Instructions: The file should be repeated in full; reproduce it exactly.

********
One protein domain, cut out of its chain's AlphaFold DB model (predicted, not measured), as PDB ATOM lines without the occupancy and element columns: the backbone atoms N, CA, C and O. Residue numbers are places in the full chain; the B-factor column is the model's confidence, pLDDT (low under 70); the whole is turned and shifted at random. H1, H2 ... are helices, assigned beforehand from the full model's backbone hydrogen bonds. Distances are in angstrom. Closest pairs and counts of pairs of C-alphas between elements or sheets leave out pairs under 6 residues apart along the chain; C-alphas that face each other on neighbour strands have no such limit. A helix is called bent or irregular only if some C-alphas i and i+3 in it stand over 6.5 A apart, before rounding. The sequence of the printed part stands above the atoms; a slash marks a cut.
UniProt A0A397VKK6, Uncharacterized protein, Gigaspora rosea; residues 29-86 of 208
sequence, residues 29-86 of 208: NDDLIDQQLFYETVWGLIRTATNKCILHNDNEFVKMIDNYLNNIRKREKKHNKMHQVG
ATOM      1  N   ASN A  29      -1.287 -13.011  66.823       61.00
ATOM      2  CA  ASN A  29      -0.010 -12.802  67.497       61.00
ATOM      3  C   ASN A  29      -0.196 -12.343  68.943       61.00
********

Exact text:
One protein domain, cut out of its chain's AlphaFold DB model (predicted, not measured), as PDB ATOM lines without the occupancy and element columns: the backbone atoms N, CA, C and O. Residue numbers are places in the full chain; the B-factor column is the model's confidence, pLDDT (low under 70); the whole is turned and shifted at random. H1, H2 ... are helices, assigned beforehand from the full model's backbone hydrogen bonds. Distances are in angstrom. Closest pairs and counts of pairs of C-alphas between elements or sheets leave out pairs under 6 residues apart along the chain; C-alphas that face each other on neighbour strands have no such limit. A helix is called bent or irregular only if some C-alphas i and i+3 in it stand over 6.5 A apart, before rounding. The sequence of the printed part stands above the atoms; a slash marks a cut.
UniProt A0A397VKK6, Uncharacterized protein, Gigaspora rosea; residues 29-86 of 208
sequence, residues 29-86 of 208: NDDLIDQQLFYETVWGLIRTATNKCILHNDNEFVKMIDNYLNNIRKREKKHNKMHQVG
ATOM      1  N   ASN A  29      -1.287 -13.011  66.823       61.00
ATOM      2  CA  ASN A  29      -0.010 -12.802  67.497       61.00
ATOM      3  C   ASN A  29      -0.196 -12.343  68.943       61.00